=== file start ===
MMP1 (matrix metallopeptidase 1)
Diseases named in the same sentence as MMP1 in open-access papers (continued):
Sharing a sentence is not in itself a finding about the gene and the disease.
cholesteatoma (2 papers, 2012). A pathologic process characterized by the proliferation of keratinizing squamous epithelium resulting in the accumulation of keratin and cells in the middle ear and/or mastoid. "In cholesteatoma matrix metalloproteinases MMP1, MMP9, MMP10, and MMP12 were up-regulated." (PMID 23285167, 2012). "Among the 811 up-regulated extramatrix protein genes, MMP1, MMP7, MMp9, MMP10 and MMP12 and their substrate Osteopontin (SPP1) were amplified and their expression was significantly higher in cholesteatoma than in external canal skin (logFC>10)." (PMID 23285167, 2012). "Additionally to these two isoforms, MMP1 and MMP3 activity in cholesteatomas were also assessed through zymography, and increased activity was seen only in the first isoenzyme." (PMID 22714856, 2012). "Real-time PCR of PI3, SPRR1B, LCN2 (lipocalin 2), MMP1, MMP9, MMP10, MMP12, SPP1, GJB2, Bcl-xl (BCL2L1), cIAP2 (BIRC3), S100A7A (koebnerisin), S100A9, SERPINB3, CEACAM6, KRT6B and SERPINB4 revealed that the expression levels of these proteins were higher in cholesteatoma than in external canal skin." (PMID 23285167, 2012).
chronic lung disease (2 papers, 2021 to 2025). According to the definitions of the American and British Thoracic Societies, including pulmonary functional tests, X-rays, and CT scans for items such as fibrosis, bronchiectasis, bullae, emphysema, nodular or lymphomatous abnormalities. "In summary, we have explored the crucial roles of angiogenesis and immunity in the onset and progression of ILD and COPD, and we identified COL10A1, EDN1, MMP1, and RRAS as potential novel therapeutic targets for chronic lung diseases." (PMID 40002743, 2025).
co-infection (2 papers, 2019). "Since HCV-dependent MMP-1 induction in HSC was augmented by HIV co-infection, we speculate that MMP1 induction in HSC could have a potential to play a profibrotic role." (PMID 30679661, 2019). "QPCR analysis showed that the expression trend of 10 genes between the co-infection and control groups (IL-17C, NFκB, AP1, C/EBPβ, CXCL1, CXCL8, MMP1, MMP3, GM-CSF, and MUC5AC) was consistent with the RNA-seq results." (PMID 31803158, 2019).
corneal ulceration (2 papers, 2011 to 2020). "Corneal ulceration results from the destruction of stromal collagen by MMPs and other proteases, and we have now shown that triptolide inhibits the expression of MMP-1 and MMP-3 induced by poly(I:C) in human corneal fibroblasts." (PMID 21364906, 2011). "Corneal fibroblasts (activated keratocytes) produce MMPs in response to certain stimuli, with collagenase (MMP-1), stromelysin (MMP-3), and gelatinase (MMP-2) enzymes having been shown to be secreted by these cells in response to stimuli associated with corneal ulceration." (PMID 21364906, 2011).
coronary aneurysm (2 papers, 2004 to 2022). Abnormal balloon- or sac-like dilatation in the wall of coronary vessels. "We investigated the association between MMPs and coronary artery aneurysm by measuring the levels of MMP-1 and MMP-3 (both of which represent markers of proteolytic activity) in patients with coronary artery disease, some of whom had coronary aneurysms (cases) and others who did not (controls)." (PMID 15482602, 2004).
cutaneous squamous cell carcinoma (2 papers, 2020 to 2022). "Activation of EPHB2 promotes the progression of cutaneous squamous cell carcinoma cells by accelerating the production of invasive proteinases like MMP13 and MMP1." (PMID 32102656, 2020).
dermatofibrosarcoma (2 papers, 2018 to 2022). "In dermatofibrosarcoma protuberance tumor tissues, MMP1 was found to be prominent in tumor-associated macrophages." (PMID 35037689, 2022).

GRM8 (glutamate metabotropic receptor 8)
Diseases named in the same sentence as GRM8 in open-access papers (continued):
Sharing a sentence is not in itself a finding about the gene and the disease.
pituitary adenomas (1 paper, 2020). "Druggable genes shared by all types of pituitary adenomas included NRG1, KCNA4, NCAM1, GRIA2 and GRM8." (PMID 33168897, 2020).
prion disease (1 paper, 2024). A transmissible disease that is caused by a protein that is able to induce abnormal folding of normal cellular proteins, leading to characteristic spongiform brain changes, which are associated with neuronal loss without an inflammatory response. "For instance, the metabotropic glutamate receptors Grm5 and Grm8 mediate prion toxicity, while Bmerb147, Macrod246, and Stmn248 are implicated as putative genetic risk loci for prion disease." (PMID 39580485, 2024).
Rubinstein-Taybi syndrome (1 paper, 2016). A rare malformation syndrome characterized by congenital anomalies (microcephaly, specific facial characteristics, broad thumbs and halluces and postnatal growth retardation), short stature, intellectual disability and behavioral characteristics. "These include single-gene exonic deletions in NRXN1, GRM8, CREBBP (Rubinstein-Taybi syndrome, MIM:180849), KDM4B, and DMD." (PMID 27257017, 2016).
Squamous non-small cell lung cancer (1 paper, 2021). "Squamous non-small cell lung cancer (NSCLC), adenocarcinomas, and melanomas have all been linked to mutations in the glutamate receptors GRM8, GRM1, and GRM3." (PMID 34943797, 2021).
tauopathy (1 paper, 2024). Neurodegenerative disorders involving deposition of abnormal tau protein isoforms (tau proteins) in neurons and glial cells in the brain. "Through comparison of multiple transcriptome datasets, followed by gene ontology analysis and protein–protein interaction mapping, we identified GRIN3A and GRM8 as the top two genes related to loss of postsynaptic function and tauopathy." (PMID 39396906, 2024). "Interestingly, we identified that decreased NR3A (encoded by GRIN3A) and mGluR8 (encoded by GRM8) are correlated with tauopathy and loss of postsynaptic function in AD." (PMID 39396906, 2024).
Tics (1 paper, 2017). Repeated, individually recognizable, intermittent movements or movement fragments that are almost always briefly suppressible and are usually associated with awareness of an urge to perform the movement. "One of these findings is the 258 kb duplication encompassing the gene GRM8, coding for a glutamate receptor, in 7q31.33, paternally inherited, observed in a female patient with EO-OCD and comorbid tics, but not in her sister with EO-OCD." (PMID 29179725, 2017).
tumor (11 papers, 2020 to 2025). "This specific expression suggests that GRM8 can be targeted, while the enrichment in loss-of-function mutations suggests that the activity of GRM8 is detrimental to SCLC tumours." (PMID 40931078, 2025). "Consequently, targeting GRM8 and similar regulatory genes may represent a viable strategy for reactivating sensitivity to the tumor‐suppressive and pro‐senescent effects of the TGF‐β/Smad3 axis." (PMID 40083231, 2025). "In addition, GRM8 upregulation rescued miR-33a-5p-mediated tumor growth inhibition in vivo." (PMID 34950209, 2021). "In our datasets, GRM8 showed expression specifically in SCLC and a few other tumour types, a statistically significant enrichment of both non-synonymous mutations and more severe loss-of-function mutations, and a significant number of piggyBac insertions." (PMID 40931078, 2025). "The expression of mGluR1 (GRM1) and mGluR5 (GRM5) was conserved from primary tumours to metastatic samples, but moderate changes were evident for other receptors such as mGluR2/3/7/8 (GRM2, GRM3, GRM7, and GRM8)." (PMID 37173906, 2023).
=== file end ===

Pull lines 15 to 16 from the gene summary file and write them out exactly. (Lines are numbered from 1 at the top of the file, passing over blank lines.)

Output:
prion disease (1 paper, 2024). A transmissible disease that is caused by a protein that is able to induce abnormal folding of normal cellular proteins, leading to characteristic spongiform brain changes, which are associated with neuronal loss without an inflammatory response. "For instance, the metabotropic glutamate receptors Grm5 and Grm8 mediate prion toxicity, while Bmerb147, Macrod246, and Stmn248 are implicated as putative genetic risk loci for prion disease." (PMID 39580485, 2024).
Rubinstein-Taybi syndrome (1 paper, 2016). A rare malformation syndrome characterized by congenital anomalies (microcephaly, specific facial characteristics, broad thumbs and halluces and postnatal growth retardation), short stature, intellectual disability and behavioral characteristics. "These include single-gene exonic deletions in NRXN1, GRM8, CREBBP (Rubinstein-Taybi syndrome, MIM:180849), KDM4B, and DMD." (PMID 27257017, 2016).